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To further reveal the role of BNIP3 in preOL damage induced by hypoxia, we investigated the BNIP3 expression in the white matter (external capsule) of BNIP3 KO mice after MCAO. As shown in Fig. 5a, most of PDGFR-α-positive OPCs in ischemic external capsule of wild-type mice were colabeled with BNIP3 (Fig. 5a). More PDGFR-α positive and GST-π-positive preOLs surrounding the core infarct areas were found in BNIP3-null mice (Fig. 4c–e). The western blot analysis demonstrated that the BNIP3-null mice had significantly higher levels of PDGFR-α expression than the control mice. There were no changes of MBP expression in BNIP3-null mice as compared to wild-type mice (Fig. 5b and c). These data suggest that BNIP3 is crucial for induction of preOL cell death in ischemic stroke.

image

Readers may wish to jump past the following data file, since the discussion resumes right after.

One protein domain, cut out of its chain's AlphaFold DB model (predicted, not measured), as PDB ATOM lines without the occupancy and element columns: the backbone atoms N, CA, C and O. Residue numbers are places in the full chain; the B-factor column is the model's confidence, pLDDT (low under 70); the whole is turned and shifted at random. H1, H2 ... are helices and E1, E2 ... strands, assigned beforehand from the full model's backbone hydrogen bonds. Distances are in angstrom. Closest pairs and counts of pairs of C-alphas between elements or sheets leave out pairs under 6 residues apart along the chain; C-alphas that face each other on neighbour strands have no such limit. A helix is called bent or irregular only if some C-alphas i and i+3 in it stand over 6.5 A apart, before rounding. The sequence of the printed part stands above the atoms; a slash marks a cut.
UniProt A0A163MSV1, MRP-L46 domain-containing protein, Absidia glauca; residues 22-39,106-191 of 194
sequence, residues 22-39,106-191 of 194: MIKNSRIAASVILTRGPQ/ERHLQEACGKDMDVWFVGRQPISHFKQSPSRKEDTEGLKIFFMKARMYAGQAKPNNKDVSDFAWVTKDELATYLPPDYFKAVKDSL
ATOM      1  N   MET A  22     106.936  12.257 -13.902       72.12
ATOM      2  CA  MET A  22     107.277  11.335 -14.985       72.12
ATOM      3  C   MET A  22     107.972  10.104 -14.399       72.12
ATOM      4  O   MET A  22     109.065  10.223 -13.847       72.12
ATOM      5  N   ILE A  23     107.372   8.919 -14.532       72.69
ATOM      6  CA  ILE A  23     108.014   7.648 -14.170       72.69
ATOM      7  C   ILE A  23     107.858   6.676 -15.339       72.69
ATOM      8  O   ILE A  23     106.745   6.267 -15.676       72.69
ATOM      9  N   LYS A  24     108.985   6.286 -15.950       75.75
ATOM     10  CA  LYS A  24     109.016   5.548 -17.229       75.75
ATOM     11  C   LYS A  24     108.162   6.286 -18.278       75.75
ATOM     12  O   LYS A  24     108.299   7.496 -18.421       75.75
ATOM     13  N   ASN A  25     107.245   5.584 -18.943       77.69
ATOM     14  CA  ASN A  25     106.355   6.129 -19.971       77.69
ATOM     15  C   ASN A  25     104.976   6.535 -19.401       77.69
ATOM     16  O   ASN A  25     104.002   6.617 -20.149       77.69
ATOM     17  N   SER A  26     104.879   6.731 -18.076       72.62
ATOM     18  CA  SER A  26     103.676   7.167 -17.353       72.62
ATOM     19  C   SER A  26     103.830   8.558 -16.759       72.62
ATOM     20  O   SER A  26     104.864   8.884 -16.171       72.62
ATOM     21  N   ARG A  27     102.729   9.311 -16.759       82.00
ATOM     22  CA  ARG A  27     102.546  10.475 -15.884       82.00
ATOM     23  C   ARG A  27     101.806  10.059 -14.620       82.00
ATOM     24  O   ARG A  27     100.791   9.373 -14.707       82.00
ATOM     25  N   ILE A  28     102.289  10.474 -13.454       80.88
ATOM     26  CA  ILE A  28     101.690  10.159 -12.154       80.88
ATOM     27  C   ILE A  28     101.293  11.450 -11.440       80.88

Figure 5. Bcl-2⁄E1B-19K-interacting protein 3 (BNIP3) deficiency protects preOLs from death 72 h reperfusion following middle cerebral artery occlusion (MCAO). (a) Representative immunohistochemical images of BNIP3 and platelet-derived growth factor receptor-α (PDGFR-α) in the external capsule (EC) after 72 h reperfusion following MCAO in wild-type mice. BNIP3 expression could be detected in PDGFR-α positive oligodendrocyte progenitor cells (OPCs) or preOLs. (b) Western blot analysis of BNIP3, myelin basic protein (MBP), and PDGFR-α expression in EC of both the ipsilateral and contralateral cortexes after 72 h reperfusion following MCAO in wild-type mice and BNIP3 knockout mice. BNIP3 expression was increased after MCAO in the WT mice. (c) PDGFR-α expression increased significantly in BNIP3 knockout mice compared with the WT control. SWT, Wild-type mice with a sham procedure; SKO, BNIP3 knockouts with a sham procedure; WT, Wilt-type mice with MCAO; KO, BNIP3 knockouts with MCAO. Data represent mean ± SEM,= 3, **p < 0.01 versus CTL.